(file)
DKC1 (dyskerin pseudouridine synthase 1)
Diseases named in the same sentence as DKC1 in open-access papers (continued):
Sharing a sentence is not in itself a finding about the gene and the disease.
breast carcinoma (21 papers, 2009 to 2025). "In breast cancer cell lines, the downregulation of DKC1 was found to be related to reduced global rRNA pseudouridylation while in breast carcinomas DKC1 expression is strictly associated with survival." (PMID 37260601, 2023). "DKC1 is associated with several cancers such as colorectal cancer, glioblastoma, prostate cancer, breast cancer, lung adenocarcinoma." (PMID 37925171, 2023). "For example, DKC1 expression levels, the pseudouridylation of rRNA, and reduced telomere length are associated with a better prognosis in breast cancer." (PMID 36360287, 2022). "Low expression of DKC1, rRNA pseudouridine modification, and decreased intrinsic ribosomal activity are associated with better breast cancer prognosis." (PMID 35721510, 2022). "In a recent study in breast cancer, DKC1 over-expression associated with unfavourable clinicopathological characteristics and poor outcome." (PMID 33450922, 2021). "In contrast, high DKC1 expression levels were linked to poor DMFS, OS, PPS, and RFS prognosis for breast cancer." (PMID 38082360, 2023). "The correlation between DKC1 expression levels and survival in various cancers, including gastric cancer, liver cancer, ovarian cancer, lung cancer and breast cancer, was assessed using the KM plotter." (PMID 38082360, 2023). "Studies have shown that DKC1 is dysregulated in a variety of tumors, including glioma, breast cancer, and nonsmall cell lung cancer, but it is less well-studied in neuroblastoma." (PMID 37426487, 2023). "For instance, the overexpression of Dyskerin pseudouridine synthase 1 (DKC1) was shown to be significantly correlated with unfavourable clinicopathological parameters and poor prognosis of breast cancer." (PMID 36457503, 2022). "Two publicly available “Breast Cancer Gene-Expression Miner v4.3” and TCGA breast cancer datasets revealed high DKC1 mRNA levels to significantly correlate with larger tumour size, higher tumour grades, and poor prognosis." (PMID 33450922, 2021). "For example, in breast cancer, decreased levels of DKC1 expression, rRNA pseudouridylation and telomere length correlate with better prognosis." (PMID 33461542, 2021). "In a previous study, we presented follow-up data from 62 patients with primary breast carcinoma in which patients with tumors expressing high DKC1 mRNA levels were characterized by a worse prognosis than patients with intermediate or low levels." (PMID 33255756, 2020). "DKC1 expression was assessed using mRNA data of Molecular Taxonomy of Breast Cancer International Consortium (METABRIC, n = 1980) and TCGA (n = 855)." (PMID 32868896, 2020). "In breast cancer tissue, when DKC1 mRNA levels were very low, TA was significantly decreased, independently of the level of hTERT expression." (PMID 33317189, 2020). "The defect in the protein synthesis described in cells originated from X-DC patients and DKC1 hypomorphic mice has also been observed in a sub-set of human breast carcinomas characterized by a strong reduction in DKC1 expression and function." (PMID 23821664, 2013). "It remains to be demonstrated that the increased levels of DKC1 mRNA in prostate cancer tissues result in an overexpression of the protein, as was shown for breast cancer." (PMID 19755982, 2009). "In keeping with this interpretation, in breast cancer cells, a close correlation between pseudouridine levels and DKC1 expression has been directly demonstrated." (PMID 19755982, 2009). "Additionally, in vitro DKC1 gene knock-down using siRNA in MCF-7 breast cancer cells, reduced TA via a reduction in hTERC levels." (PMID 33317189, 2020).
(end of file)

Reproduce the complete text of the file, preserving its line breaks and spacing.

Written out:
DKC1 (dyskerin pseudouridine synthase 1)
Diseases named in the same sentence as DKC1 in open-access papers (continued):
Sharing a sentence is not in itself a finding about the gene and the disease.
breast carcinoma (21 papers, 2009 to 2025). "In breast cancer cell lines, the downregulation of DKC1 was found to be related to reduced global rRNA pseudouridylation while in breast carcinomas DKC1 expression is strictly associated with survival." (PMID 37260601, 2023). "DKC1 is associated with several cancers such as colorectal cancer, glioblastoma, prostate cancer, breast cancer, lung adenocarcinoma." (PMID 37925171, 2023). "For example, DKC1 expression levels, the pseudouridylation of rRNA, and reduced telomere length are associated with a better prognosis in breast cancer." (PMID 36360287, 2022). "Low expression of DKC1, rRNA pseudouridine modification, and decreased intrinsic ribosomal activity are associated with better breast cancer prognosis." (PMID 35721510, 2022). "In a recent study in breast cancer, DKC1 over-expression associated with unfavourable clinicopathological characteristics and poor outcome." (PMID 33450922, 2021). "In contrast, high DKC1 expression levels were linked to poor DMFS, OS, PPS, and RFS prognosis for breast cancer." (PMID 38082360, 2023). "The correlation between DKC1 expression levels and survival in various cancers, including gastric cancer, liver cancer, ovarian cancer, lung cancer and breast cancer, was assessed using the KM plotter." (PMID 38082360, 2023). "Studies have shown that DKC1 is dysregulated in a variety of tumors, including glioma, breast cancer, and nonsmall cell lung cancer, but it is less well-studied in neuroblastoma." (PMID 37426487, 2023). "For instance, the overexpression of Dyskerin pseudouridine synthase 1 (DKC1) was shown to be significantly correlated with unfavourable clinicopathological parameters and poor prognosis of breast cancer." (PMID 36457503, 2022). "Two publicly available “Breast Cancer Gene-Expression Miner v4.3” and TCGA breast cancer datasets revealed high DKC1 mRNA levels to significantly correlate with larger tumour size, higher tumour grades, and poor prognosis." (PMID 33450922, 2021). "For example, in breast cancer, decreased levels of DKC1 expression, rRNA pseudouridylation and telomere length correlate with better prognosis." (PMID 33461542, 2021). "In a previous study, we presented follow-up data from 62 patients with primary breast carcinoma in which patients with tumors expressing high DKC1 mRNA levels were characterized by a worse prognosis than patients with intermediate or low levels." (PMID 33255756, 2020). "DKC1 expression was assessed using mRNA data of Molecular Taxonomy of Breast Cancer International Consortium (METABRIC, n = 1980) and TCGA (n = 855)." (PMID 32868896, 2020). "In breast cancer tissue, when DKC1 mRNA levels were very low, TA was significantly decreased, independently of the level of hTERT expression." (PMID 33317189, 2020). "The defect in the protein synthesis described in cells originated from X-DC patients and DKC1 hypomorphic mice has also been observed in a sub-set of human breast carcinomas characterized by a strong reduction in DKC1 expression and function." (PMID 23821664, 2013). "It remains to be demonstrated that the increased levels of DKC1 mRNA in prostate cancer tissues result in an overexpression of the protein, as was shown for breast cancer." (PMID 19755982, 2009). "In keeping with this interpretation, in breast cancer cells, a close correlation between pseudouridine levels and DKC1 expression has been directly demonstrated." (PMID 19755982, 2009). "Additionally, in vitro DKC1 gene knock-down using siRNA in MCF-7 breast cancer cells, reduced TA via a reduction in hTERC levels." (PMID 33317189, 2020).